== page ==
Distributors take in pallets of books from the publisher, do all the accounting, inventory management, shipping, and accepting returns.
Distributors discount the book at 65-70% off list price. This breaks down as such: 10-15% of the list price goes to the distributor; 15% goes to the wholesaler; 40% of that discount goes to the retailer. [In most retail businesses goods are marked up 100-1500%. This is why bookstores are failing. There’s simply not enough margin.]
Wholesalers may take as few as 1 copy of a title to fulfill orders from retailers. Shipping “onesies” is too expensive to sustain. This is why your title mixed with others by a distributor helps lower your costs.
For a lengthier discussion, please see my webpage about the pros and cons of each here: New Self-Publisher’s FAQ
Can you tell us a little of your experience with subsidy publishers?
I have little experience with subsidy publishers. A book produced via a subsidy press cannot be distributed to the author’s fiscal gain. That’s because the per book (unit) cost is so high, there’s no room for the 70% charged by a distributor.
The two other problems I have run into with clients who have used subsidy press services are that a) the subsidy press owns the ISBN (so the metadata points to them, instead of the actual publisher/author), and b) at one point, two subsidy presses locked up authors into 20-year contracts and a written release had to be acquired. I don’t think that’s the case anymore.
Unless you are only producing 10 books for your family, I would avoid a subsidy press.
Is traditional distribution right for today’s self-publisher or start-up small press?
For almost all self-publishers, I recommend that they reject the traditional distribution model.
Traditional distribution demands that a publisher print AT LEAST 1000 offset printed copies, arrange storage with a distributor and take returns. That’s a lot of upfront money to tie up on a risky venture. Although we all hope to sell scads of our wonderful, terrific book, hoping is not really a good business model.
For almost all self-publishers, I recommend that they reject the traditional distribution model.
A more conservative business model is to produce the book via Ingram Wholesale’s Lightning Source International, the largest digital print-on-demand facility in the world.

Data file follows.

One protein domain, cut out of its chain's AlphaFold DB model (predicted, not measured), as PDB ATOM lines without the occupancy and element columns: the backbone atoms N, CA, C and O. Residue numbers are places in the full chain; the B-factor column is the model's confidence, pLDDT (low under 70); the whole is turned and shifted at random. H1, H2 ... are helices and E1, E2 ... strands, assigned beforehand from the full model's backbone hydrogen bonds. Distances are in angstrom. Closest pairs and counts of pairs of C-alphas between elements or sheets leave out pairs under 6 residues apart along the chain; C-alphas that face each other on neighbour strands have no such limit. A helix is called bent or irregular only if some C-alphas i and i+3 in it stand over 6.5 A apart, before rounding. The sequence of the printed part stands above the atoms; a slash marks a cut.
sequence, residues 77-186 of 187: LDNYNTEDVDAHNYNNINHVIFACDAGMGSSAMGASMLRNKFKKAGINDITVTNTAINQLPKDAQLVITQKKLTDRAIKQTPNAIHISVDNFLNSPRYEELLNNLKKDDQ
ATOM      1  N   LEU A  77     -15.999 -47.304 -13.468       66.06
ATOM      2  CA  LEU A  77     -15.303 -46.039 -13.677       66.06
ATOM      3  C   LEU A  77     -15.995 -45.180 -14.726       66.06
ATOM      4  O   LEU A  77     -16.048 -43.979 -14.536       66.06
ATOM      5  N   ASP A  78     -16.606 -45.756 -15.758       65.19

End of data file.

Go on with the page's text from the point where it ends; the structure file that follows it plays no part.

- The pro: While as a digital printer, their prices are very competitive (most subsidy printers use LSI, so why not just go to the source?), they also offer distribution to the book trade: other wholesalers, libraries, bookstores and e-stores.
- The con: Because it is digital, the per book printing cost is higher, but there is no shipping to a warehouse (and the fees that entails), then shipping to a destination. The book is only produced when there’s an order, and shipped at no cost to that destination (unless you are ordering a quantity for yourself). So the higher cost balances out.
If you select the distribution model, they will charge 55% off the list price of the book to ship to wholesalers & stores. You will also need to accept returns, if you intend to make the book available to bookstores.
Not aiming at bookstores or libraries? It’s probably smarter to go to Amazon’s CreateSpace (affiliate) and have the book done there. Then it will be available on Amazon (and they can send you copies). You can specify no returns and only a 20% discount.
Your business model is the only way you can make these choices. If you know absolutely (not just hope, but have the pre-orders/demand) that you can sell 3000 copies of your book in the first year, then you need to do the traditional distribution route (get a distributor, print the books offset). This method is a lower cost per unit, but a higher cost per distribution. If you expect to sell directly to your customer (and that includes Amazon), then there’s no reason to do anything else besides CreateSpace.